Take your MEDS!
Psychiatric medications can be effective if you are experiencing a severe mental health problem. For example, anti-anxiety and antidepressant medications can increase levels of serotonin, dopamine, and GABA (types of neurotransmitters) in our brain, thereby increasing neural plasticity and making thought/emotion management easier. However, the medications can have unwanted side effects, such as fatigue, nausea, headaches, insomnia, and feelings of numbness.
The good news? Simple behaviour changes can also increase levels of serotonin, dopamine, and GABA in our brain, thereby improving mood and attention, but without the unwanted side effects.
So, if you are experiencing mild to moderate mental health problems, remember to take your MEDS!
Stress makes you want to go faster. Intentionally slow down. Pay attention to the present moment. For example, focus on your breathing during your commute. Listen to sounds while waiting in line. Wash the dishes to wash the dishes not to finish them. Savour what you are eating. Cultivate the ‘nine attitudes of mindfulness’: non-judging, acceptance, patience, beginners mind, trust, non-striving, letting go, gratitude, and generosity.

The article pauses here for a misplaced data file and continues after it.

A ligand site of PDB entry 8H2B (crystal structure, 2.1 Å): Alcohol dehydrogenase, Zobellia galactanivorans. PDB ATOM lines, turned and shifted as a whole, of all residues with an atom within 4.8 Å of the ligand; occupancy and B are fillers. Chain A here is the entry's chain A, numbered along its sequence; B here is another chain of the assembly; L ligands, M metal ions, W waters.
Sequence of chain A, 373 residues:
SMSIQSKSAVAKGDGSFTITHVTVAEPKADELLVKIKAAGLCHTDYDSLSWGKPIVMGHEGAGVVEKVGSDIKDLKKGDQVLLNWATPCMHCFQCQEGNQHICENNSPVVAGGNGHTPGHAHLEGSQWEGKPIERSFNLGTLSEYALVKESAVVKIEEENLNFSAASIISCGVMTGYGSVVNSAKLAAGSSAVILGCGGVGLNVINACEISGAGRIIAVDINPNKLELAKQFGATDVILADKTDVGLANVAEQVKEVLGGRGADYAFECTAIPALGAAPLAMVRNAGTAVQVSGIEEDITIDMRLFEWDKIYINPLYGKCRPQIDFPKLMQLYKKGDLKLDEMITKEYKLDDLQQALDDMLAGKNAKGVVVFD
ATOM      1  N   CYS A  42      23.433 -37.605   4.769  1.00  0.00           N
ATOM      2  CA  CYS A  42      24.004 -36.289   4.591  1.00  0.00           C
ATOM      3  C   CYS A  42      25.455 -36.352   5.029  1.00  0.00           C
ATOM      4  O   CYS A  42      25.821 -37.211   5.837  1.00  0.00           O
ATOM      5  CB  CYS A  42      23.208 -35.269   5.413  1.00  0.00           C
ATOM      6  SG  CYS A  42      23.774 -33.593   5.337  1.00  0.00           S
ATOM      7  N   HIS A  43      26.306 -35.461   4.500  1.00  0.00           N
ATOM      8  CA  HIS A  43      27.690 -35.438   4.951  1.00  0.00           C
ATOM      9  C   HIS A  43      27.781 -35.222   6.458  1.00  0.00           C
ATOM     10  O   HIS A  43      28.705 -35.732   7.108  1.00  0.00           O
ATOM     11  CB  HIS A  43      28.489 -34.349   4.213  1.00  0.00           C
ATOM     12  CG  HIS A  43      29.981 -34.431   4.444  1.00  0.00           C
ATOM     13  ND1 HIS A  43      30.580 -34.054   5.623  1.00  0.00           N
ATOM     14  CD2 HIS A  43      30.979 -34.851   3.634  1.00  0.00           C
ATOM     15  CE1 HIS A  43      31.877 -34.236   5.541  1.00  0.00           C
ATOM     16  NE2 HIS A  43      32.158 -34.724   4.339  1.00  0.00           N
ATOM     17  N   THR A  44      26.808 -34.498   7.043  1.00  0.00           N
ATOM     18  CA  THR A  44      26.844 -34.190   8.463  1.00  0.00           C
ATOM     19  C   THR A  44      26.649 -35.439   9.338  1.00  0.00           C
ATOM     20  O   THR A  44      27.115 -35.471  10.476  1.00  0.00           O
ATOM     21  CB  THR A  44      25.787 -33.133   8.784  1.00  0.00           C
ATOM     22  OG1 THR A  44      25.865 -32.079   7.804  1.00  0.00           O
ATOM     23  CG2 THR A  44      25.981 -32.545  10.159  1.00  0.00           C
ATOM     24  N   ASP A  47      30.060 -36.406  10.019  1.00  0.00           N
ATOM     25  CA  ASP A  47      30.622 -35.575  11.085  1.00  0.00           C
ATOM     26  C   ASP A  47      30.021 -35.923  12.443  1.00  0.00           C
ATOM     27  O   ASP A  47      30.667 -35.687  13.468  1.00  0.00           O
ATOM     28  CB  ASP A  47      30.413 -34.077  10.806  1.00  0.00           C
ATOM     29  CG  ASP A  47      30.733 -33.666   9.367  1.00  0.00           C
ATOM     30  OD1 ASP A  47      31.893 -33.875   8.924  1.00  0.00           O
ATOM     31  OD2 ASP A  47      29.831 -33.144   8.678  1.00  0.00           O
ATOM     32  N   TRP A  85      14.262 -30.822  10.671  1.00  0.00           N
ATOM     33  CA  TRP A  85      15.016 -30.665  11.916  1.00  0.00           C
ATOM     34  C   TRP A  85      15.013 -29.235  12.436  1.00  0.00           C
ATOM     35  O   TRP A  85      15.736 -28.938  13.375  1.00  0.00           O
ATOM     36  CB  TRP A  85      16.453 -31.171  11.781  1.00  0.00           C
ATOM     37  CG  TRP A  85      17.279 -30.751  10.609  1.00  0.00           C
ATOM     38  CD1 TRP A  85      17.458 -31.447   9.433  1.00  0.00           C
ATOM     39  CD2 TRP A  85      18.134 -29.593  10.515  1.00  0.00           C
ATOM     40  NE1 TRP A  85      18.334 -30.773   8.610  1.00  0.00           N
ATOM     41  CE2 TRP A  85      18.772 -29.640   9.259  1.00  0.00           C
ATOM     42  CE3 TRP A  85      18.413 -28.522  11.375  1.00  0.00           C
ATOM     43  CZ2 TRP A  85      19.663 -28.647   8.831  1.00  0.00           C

You don’t have to train for a marathon or go on boot camp. Thirty minutes of moderate activity a few times a week is enough. Start with something you enjoy – you are more likely to stick with it. Exercise in nature and/or with others – it has additional benefits. Hike with friends or do yoga in a park.
Low glycaemic index diets can reduce insulin fluctuations and stabilise mood. Cut intake of refined carbohydrates, sugar, and caffeine. Eat more fruits, vegetables, seeds, fish, and lean meat. Eggs and dairy are loaded with serotonin.
Restricted or poor-quality sleep causes anxiety and depression symptoms. Aim for 7–9 hours of sleep per night. Young people need more. Try the following: go to bed and get up at the same time each day (even on weekends), establish a wind-down routine before bed (e.g., have a bath or shower, turn the lights down, switch off devices), only use your bed for sleeping, and eliminate daytime naps (they reduce sleep drive at night).
Tip: Try a behavioural experiment – take your MEDS (meditate, exercise, diet, sleep) for one week while tracking your mood and see if you feel better.